Getting right the energy and nutrient requirements of each individual animal goes far beyond colostrum. Dry feed, forages and water, as well as supplements and milk replacers also make up significant areas of the calf’s diet and all impact on animal health. Recent research findings suggest that the gut microbiome of the dairy calf is the key opportunity to improve early life gut health.

In partnership with you

The overarching aim of Agri-EPI’s dairy work is to develop and trial precision technology and techniques which support sustainable and productive UK milk production. Under an imminent Agricultural Policy reform, British dairy farmers will be required to constantly adapt, innovate and invest to ensure security for the future of the industry.

Agri-EPI’s Calf Research Facility, at SRUC’s Crichton Royal Dairy Farm in Dumfries, allows the daily monitoring of a calf’s consumption of milk, water, forage and concentrates, and its weight gain. Weigh cells in individual feeders record each calf’s intake every time they eat or drink. The data gathered by the units within the facility can be combined with data from ‘animal-mounted’ sensors, such as anklets recording an animal’s activity levels. The result is a comprehensive picture of an animal’s health and development, and how changes to intakes may influence these factors longer-term. The facility also creates opportunities for longer-term research into how different nutritional strategies may influence an animal’s lifetime health and productivity. For example, by considering how different milk formulations may impact on an animal’s growth and productivity.

Agri-EPI and SRUC are keen to partner with individual farmers, calf feed manufacturers, dairy cooperatives, processors, retailers and the wider supply chain to undertake research and trials to develop the latest technologies and techniques in calf rearing.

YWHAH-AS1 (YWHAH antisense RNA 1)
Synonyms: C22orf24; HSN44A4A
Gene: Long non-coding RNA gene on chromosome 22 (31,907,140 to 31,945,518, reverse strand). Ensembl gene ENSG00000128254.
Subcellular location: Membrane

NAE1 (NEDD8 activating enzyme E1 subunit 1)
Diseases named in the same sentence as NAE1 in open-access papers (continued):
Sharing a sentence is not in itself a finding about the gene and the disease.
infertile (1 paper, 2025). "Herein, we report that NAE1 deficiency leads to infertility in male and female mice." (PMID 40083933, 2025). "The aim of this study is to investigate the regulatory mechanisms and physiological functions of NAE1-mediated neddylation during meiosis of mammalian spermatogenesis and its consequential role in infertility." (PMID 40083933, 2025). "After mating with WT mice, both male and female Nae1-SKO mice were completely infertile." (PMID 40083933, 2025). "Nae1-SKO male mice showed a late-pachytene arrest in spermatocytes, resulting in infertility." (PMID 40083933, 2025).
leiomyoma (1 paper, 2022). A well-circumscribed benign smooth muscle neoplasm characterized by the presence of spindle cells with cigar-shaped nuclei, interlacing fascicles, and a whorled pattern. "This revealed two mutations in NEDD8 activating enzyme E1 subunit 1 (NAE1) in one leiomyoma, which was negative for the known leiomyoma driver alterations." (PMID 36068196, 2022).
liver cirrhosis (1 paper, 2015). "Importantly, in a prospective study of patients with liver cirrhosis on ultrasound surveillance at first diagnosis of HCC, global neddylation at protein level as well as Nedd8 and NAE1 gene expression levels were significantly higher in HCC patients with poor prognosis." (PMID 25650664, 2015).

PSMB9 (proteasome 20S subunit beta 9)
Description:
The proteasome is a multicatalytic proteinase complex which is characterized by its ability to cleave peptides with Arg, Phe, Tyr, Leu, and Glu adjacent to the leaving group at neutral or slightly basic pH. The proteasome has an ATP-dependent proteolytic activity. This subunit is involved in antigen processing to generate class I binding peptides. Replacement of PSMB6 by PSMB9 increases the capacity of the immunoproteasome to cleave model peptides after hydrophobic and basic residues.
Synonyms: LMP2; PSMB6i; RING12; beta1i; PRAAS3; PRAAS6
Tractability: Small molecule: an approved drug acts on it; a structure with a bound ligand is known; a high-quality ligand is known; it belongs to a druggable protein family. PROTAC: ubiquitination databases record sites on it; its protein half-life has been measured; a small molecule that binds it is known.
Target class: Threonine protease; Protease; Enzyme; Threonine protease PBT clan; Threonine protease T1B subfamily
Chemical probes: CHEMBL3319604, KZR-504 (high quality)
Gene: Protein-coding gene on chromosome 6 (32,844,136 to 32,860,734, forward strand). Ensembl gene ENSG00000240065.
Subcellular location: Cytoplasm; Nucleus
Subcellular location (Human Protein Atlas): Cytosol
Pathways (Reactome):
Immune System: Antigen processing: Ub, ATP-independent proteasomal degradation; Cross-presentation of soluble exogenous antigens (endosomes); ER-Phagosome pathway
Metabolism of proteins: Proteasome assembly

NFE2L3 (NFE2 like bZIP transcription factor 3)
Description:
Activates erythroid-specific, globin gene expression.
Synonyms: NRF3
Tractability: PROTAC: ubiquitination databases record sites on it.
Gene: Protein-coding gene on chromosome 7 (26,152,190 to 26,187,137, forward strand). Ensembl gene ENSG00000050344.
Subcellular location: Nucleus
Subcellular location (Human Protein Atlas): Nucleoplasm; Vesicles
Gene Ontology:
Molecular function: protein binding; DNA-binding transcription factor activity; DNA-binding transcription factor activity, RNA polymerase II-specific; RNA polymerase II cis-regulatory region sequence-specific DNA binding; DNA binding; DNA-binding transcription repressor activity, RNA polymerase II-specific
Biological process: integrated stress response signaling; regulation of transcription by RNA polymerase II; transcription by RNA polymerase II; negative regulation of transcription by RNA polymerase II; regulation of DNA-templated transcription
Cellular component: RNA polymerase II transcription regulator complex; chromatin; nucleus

Example areas for research and trialling at the facility include:

  • Feed trials
  • Microbiome
  • Growth performance
  • Nutrient digestibility
  • Blood biochemical indices
  • Rumen development

For more information about our Calf Research Facility at SRUC Crichton Royal or to discuss a project/trial idea, please contact Kasi McReddie, Agr-EPI Centre Business Development Manager – Livestock.

New film highlights technology for sustainable dairy production

Dairy Production technology

Agri-EPI’s South West Dairy Development Centre (SWDDC) in Somerset and one of its satellite farm, Parkend Farm in Fife, are featured in a new film highlighting the development of technology in sustainable dairy production.

The video was produced as part of the Horizon 2020 ‘Internet of Food & Farm’ project. It explores the work of the project’s Dairy Trial Team at Strathclyde University, led by Professors Ivan Andonovic and Craig Michie.

The team is looking at sensors and Artificial Intelligence-based solutions for helping farmers increase their herds’ milk yields, based around a new platform called Herdsman+.

Lots of data about a cow’s health, fertility and performance can be collected using tools such as internet-connect collars, leg tags and milking robots. The key to generating the most accurate picture of each cow in the herd is to be able to integrate this data. Herdsman+ does exactly that, analysing the information to allow the farmer to make well-informed management decisions for optimising each animal’s health, welfare and milk yield.

Sustainable dairy

Agri-EPI has supported the Dairy Trial Team by providing data from the SWDDC and Park End dairy farm. The two dairies have also hosted events for farmers to consult them about new and future tools which may support their businesses’ sustainability during these challenging times for the dairy sector.

 


Logo Science Animated

Science Animated